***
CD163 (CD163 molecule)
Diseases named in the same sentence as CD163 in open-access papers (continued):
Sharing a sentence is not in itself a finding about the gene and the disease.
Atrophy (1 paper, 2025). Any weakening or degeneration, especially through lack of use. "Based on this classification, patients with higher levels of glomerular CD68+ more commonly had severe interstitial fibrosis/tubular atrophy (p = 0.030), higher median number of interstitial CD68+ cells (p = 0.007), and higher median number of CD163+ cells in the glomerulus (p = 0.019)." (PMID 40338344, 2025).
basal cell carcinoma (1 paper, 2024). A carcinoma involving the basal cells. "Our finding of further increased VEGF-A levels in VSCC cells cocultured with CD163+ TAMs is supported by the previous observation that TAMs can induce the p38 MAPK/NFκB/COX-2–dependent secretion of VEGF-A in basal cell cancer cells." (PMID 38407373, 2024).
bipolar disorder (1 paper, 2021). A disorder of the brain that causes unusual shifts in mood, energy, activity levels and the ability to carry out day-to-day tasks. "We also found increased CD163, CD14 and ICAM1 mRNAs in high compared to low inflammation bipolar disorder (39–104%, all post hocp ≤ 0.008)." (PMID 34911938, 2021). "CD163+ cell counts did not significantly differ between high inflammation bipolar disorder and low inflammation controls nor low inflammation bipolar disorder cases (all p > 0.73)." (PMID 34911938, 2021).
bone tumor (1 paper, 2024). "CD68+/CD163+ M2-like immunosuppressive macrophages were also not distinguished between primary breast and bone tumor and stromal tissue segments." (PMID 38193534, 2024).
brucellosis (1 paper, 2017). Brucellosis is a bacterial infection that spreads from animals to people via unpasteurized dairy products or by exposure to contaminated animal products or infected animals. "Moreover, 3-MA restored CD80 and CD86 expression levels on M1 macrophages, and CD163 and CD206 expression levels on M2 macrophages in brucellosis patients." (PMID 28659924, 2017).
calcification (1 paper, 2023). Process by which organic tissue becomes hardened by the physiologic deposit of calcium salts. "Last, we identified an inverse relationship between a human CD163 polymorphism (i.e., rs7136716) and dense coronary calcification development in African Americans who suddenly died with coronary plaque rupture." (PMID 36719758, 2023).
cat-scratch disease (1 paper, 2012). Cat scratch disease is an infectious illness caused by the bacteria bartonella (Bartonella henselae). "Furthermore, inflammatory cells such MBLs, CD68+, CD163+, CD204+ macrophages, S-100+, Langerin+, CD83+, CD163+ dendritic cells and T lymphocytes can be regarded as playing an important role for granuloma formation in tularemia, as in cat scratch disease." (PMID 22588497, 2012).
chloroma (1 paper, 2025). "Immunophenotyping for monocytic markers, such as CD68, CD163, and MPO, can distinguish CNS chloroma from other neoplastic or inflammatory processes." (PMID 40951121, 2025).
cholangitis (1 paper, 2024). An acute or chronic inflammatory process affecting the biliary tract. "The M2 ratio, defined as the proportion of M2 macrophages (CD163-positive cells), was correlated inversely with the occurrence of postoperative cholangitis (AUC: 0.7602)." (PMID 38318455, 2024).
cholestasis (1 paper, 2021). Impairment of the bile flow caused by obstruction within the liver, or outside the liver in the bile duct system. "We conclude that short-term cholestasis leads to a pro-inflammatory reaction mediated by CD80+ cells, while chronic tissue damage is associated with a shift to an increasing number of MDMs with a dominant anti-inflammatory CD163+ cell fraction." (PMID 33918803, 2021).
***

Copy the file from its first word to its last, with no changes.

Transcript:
CD163 (CD163 molecule)
Diseases named in the same sentence as CD163 in open-access papers (continued):
Sharing a sentence is not in itself a finding about the gene and the disease.
Atrophy (1 paper, 2025). Any weakening or degeneration, especially through lack of use. "Based on this classification, patients with higher levels of glomerular CD68+ more commonly had severe interstitial fibrosis/tubular atrophy (p = 0.030), higher median number of interstitial CD68+ cells (p = 0.007), and higher median number of CD163+ cells in the glomerulus (p = 0.019)." (PMID 40338344, 2025).
basal cell carcinoma (1 paper, 2024). A carcinoma involving the basal cells. "Our finding of further increased VEGF-A levels in VSCC cells cocultured with CD163+ TAMs is supported by the previous observation that TAMs can induce the p38 MAPK/NFκB/COX-2–dependent secretion of VEGF-A in basal cell cancer cells." (PMID 38407373, 2024).
bipolar disorder (1 paper, 2021). A disorder of the brain that causes unusual shifts in mood, energy, activity levels and the ability to carry out day-to-day tasks. "We also found increased CD163, CD14 and ICAM1 mRNAs in high compared to low inflammation bipolar disorder (39–104%, all post hocp ≤ 0.008)." (PMID 34911938, 2021). "CD163+ cell counts did not significantly differ between high inflammation bipolar disorder and low inflammation controls nor low inflammation bipolar disorder cases (all p > 0.73)." (PMID 34911938, 2021).
bone tumor (1 paper, 2024). "CD68+/CD163+ M2-like immunosuppressive macrophages were also not distinguished between primary breast and bone tumor and stromal tissue segments." (PMID 38193534, 2024).
brucellosis (1 paper, 2017). Brucellosis is a bacterial infection that spreads from animals to people via unpasteurized dairy products or by exposure to contaminated animal products or infected animals. "Moreover, 3-MA restored CD80 and CD86 expression levels on M1 macrophages, and CD163 and CD206 expression levels on M2 macrophages in brucellosis patients." (PMID 28659924, 2017).
calcification (1 paper, 2023). Process by which organic tissue becomes hardened by the physiologic deposit of calcium salts. "Last, we identified an inverse relationship between a human CD163 polymorphism (i.e., rs7136716) and dense coronary calcification development in African Americans who suddenly died with coronary plaque rupture." (PMID 36719758, 2023).
cat-scratch disease (1 paper, 2012). Cat scratch disease is an infectious illness caused by the bacteria bartonella (Bartonella henselae). "Furthermore, inflammatory cells such MBLs, CD68+, CD163+, CD204+ macrophages, S-100+, Langerin+, CD83+, CD163+ dendritic cells and T lymphocytes can be regarded as playing an important role for granuloma formation in tularemia, as in cat scratch disease." (PMID 22588497, 2012).
chloroma (1 paper, 2025). "Immunophenotyping for monocytic markers, such as CD68, CD163, and MPO, can distinguish CNS chloroma from other neoplastic or inflammatory processes." (PMID 40951121, 2025).
cholangitis (1 paper, 2024). An acute or chronic inflammatory process affecting the biliary tract. "The M2 ratio, defined as the proportion of M2 macrophages (CD163-positive cells), was correlated inversely with the occurrence of postoperative cholangitis (AUC: 0.7602)." (PMID 38318455, 2024).
cholestasis (1 paper, 2021). Impairment of the bile flow caused by obstruction within the liver, or outside the liver in the bile duct system. "We conclude that short-term cholestasis leads to a pro-inflammatory reaction mediated by CD80+ cells, while chronic tissue damage is associated with a shift to an increasing number of MDMs with a dominant anti-inflammatory CD163+ cell fraction." (PMID 33918803, 2021).